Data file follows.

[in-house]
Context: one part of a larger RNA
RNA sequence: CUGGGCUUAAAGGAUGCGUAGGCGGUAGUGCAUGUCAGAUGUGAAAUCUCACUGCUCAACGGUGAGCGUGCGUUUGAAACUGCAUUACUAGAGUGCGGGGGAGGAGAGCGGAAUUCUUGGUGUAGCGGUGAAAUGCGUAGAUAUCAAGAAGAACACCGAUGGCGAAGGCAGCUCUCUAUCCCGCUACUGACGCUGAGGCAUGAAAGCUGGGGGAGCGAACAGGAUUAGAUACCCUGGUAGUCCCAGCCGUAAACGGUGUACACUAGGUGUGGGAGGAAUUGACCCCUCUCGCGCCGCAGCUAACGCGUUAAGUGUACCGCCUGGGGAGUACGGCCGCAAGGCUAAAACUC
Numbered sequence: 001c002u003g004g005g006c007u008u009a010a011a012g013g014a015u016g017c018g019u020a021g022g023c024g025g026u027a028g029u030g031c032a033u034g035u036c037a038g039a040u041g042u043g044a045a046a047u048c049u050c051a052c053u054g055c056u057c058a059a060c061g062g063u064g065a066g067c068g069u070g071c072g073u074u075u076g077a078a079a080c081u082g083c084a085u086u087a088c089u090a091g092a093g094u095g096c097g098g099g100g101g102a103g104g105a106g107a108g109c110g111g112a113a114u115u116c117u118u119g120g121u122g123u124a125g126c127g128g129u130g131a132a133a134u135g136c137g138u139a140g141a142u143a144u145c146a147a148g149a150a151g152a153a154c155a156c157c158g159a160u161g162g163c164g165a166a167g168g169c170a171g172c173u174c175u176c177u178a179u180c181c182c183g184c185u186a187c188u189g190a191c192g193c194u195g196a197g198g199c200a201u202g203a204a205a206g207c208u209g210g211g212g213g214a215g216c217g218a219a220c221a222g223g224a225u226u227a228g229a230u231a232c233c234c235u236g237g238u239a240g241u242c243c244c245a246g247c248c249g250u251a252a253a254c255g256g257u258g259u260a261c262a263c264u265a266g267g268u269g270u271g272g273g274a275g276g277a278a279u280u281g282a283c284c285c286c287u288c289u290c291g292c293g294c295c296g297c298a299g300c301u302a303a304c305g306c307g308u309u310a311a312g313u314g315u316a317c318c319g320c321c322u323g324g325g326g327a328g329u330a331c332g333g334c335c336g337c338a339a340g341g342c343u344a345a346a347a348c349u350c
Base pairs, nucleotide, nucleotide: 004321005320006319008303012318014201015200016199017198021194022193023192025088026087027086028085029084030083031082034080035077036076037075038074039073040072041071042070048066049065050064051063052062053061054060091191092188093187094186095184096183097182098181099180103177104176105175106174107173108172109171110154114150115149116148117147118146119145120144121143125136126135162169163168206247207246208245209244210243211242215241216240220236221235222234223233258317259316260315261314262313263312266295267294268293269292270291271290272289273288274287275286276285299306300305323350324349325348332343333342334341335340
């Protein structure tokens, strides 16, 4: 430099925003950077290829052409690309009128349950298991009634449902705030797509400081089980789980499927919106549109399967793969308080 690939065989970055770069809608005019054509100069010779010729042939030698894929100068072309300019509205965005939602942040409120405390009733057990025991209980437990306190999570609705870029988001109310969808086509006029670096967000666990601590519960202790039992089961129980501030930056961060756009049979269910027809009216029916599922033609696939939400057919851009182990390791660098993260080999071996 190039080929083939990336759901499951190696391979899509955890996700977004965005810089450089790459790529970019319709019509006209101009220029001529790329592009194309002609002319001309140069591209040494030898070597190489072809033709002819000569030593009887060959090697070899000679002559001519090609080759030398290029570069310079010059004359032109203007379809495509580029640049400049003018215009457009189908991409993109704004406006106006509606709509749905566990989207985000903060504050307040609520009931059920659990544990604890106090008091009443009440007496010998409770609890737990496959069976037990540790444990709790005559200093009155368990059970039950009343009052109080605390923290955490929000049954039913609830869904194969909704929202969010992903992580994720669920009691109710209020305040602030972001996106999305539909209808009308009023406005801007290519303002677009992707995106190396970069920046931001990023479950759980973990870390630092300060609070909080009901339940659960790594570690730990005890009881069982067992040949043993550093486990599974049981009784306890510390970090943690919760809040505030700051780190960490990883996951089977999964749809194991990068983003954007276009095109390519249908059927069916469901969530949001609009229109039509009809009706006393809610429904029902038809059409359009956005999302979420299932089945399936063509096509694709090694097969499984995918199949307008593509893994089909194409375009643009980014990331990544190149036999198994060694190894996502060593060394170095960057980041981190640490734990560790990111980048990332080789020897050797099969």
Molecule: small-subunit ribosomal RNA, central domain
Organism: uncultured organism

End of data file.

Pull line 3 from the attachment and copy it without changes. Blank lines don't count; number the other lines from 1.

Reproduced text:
RNA sequence: CUGGGCUUAAAGGAUGCGUAGGCGGUAGUGCAUGUCAGAUGUGAAAUCUCACUGCUCAACGGUGAGCGUGCGUUUGAAACUGCAUUACUAGAGUGCGGGGGAGGAGAGCGGAAUUCUUGGUGUAGCGGUGAAAUGCGUAGAUAUCAAGAAGAACACCGAUGGCGAAGGCAGCUCUCUAUCCCGCUACUGACGCUGAGGCAUGAAAGCUGGGGGAGCGAACAGGAUUAGAUACCCUGGUAGUCCCAGCCGUAAACGGUGUACACUAGGUGUGGGAGGAAUUGACCCCUCUCGCGCCGCAGCUAACGCGUUAAGUGUACCGCCUGGGGAGUACGGCCGCAAGGCUAAAACUC